In the early 1700s, cotton clothes were a luxury import that only the super-rich could afford. The masses worked from day to day in stiff fabrics that housed insects and that scratched and tortured the skin. Changing into new clothes every few days or laundering them regularly was impossible. There was little sense in bathing if your shirt carried last month's stench. In 1785, capitalism introduced the power loom and changed the very nature of the shirt on man's back. By the twentieth century, capitalism had made a T-shirt of cotton—the fabric of kings—the norm for even the poorest sub-Saharan African.
In the nineteenth century, capitalism gave us another universal: soap. Statistics show that Westerners grew dramatically healthier and added decades to their lives beginning in roughly the 1840s, when the soap-and-cotton revolution kicked in.
In the early 1800s, sending an urgent letter to a relative on a distant coast took months or weeks. Then capitalism built the telegraph system and made sending messages across continents and seas a matter of hours. In the 1990s, a mesh of multinational corporations took another leap. They built the mobile phone system and made it second nature to ring Taipei from Tampa and Bangalore from Boston while you were walking down the street.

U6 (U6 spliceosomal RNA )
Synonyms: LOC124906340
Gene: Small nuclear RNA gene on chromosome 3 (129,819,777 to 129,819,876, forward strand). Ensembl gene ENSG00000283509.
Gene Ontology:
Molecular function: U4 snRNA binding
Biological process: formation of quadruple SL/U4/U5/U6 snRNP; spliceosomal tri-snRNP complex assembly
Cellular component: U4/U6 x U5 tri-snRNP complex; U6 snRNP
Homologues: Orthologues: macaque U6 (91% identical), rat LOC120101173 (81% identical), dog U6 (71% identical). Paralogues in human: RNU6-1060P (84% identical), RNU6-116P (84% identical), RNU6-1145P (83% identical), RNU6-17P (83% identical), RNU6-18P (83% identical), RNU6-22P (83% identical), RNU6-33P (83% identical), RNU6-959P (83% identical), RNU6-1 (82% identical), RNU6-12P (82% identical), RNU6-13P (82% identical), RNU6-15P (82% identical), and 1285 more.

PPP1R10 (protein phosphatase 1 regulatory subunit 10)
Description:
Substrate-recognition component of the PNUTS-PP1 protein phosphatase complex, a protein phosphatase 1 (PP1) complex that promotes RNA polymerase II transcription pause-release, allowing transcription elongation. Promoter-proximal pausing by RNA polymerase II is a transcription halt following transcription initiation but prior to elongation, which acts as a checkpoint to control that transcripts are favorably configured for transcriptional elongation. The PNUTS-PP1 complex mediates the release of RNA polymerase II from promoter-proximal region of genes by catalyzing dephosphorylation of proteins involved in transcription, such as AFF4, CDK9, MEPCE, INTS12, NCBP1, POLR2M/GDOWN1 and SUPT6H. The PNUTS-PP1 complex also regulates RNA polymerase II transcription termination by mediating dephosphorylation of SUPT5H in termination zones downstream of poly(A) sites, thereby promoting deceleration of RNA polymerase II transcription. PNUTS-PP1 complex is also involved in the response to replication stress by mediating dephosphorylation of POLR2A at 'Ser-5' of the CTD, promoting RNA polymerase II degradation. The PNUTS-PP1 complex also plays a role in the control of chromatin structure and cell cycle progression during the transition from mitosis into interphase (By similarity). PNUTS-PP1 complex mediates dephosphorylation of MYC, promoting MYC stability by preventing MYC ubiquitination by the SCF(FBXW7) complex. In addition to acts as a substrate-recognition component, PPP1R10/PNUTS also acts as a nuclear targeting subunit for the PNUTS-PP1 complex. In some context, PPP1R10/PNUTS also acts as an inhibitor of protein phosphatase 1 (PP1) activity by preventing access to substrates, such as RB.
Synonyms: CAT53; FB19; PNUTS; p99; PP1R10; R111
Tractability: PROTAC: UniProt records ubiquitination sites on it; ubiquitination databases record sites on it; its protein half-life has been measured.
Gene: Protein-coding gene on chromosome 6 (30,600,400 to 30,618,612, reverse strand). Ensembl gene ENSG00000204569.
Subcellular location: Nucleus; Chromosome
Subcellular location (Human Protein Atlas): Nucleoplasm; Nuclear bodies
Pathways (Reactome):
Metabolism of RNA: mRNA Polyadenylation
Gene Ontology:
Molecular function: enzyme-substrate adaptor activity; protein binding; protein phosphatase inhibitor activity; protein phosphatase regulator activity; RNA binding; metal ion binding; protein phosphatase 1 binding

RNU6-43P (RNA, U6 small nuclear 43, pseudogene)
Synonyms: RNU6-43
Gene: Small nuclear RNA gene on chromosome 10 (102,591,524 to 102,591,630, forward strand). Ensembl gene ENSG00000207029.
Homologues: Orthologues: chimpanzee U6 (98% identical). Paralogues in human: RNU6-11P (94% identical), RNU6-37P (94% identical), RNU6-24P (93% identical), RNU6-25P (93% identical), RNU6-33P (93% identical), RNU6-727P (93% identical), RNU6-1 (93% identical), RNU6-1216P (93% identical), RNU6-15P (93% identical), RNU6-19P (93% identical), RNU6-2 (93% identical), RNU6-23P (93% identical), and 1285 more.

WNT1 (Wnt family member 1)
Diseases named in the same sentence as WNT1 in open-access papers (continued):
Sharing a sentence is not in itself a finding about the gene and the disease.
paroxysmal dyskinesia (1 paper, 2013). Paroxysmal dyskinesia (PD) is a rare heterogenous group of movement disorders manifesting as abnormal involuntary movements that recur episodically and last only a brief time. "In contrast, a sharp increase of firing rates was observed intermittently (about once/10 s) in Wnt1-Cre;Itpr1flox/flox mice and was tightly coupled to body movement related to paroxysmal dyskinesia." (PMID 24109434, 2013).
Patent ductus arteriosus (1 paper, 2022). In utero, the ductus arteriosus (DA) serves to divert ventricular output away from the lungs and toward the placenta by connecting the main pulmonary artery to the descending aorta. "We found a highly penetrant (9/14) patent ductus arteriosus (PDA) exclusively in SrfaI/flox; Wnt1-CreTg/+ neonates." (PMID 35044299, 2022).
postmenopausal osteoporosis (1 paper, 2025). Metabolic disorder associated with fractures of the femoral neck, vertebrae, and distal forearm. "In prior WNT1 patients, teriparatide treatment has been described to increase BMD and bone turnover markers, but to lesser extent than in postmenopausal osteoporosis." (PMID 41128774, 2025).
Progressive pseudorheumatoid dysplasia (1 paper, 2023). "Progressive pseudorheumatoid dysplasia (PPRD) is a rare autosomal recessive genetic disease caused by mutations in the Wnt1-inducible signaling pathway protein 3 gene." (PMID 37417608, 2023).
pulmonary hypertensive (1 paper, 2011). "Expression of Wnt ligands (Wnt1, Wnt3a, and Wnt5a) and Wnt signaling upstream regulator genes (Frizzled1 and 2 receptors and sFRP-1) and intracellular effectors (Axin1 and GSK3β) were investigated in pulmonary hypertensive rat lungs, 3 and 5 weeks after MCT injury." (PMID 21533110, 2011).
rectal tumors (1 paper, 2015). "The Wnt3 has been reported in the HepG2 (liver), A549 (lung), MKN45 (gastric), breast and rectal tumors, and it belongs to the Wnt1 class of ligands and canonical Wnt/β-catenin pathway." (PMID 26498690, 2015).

In the mid-1840s, a trip from New York to California took over half a year either by wagon or by sailing ship. Your odds of dying on the way were roughly one in five. Then in 1869 there came a capitalist masterpiece, the transcontinental railway, that snipped the trip down to a week. In the twentieth century, capitalism gave the average citizen jet wings and slivered the New York to LA trip from roughly one hundred hours down to five.
The Western system accomplished in three hundred years what it would have taken evolution over three hundred million to achieve—it gave us the equivalent of new arms, legs, ears, eyes, and brains.